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GIF of Spock saying,

Your donors have a heart. Don't lose them with logic.

If you've ever seen Star Trek, I'm guessing you love Spock.

Spock is like a cartoon character, amusingly one-dimensional, revealing a key aspect of humanity — the importance of logic.

Plus, you gotta love those pointy ears.

GIF of Spock from Star Trek saying, "Precisely."

But think about it, Spock is half Vulcan, half human. If he were to try to do good fundraising writing for humans, and if he stuck to his logical guns in the process, his response rate would be precisely abysmal.

In fundraising, leading with logic is akin to reading a dictionary from a podium. 😴 Your donors are human. They won't listen long if they're not feeling something.


Your donors have a heart. Don't lose them with logic.

Fundraising should be a conversation.

You need to sound human.

I hope you would not greet an old friend with something like: "For 51 years, I have worked hard to earn a reputation of honesty and integrity. In fact, my aunt recently told me, 'Julie, you are just the sweetest thing.' And for Mother's Day, one of my four sons gave me a World's Greatest Mom coffee mug. That amounts to a 25% success rate. As you can plainly see, you chose well when you selected me to be your dear friend. So would you kindly consider renewing your commitment to our companionship by going out for coffee with me on Tuesday of next week?"

Um, no. Don't.

Your donors are like your old friends. They deserve better.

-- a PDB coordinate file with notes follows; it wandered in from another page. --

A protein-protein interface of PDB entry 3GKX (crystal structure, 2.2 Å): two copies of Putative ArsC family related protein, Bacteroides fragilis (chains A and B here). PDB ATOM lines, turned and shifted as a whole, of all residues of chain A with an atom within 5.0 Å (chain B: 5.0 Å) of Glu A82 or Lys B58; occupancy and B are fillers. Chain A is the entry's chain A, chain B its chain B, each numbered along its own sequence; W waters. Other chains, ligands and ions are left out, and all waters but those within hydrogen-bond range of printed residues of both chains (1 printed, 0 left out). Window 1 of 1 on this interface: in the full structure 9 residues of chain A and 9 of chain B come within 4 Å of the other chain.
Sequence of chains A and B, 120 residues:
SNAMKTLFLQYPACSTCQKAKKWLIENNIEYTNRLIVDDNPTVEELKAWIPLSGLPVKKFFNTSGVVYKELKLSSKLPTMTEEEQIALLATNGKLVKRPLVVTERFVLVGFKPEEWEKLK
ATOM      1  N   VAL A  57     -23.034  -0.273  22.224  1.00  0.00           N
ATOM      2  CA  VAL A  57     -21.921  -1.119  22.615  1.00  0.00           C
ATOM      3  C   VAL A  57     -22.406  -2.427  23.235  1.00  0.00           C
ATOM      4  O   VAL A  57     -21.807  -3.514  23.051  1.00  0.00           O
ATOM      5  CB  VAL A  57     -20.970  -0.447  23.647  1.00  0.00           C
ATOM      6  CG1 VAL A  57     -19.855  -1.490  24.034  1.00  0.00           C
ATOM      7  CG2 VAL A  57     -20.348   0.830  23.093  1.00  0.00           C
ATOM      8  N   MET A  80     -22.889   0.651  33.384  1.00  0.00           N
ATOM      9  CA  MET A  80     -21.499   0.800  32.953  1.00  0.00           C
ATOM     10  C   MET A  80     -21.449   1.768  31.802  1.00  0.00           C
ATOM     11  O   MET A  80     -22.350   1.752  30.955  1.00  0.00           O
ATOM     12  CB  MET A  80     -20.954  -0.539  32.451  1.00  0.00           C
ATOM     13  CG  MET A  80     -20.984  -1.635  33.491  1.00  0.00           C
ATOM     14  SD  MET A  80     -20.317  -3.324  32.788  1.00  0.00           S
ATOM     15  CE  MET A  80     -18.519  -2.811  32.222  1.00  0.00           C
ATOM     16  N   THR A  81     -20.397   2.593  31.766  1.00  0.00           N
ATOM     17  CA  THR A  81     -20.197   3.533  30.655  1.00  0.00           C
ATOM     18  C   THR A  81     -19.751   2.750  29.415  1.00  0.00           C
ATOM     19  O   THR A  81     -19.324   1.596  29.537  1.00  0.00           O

Be friendly. Sound like a real person. Tell an interesting story. Start with something from the heart.

Aristotle called this pathos. It means anything involving emotion or heart. ❤️ Pathos is conversational. It's what you should lead with and sprinkle throughout your donor comms.

Aristotle also spoke of logos and ethos.

Ethos invokes credibility. 🏆 Like when you echo your aunt's glowing words about you. Or when you talk about that wonderful gift your son gave you to honor your most excellent parenting skills.

Logos refers to facts, figures, and information. 🧠 Like when you cite how many years you've devoted to being full of honesty and integrity. Or when you mention your astounding parenting success rate.

People who work or volunteer at a nonprofit often fall into a quagmire of logos or ethos. They fail to lead with heart. They do not sound conversational. Or human.

I have a theory as to why...

People really really do not like asking for money.

They feel icky, like a door-to-door salesperson. They feel they must constantly prove themselves to be worthy of any donation. So they adopt an impersonal, corporate voice.

But I submit to you that this is backwards.

Human voice > corporate voice.

Donors want to donate to help solve an important problem. They do not need to be convinced about YOU. They need to be convinced about the PROBLEM.

You can do this by helping your donors feel the need (in an appeal) feel the impact (in a newsletter or annual report) and feel the gratitude you have for them (in a thank-you).

Save your inner Spock for resumes and job interviews.

For fundraising, channel Kirk. Where Spock leads with logic, Kirk leads with passion.


It's why he's the captain. 💛

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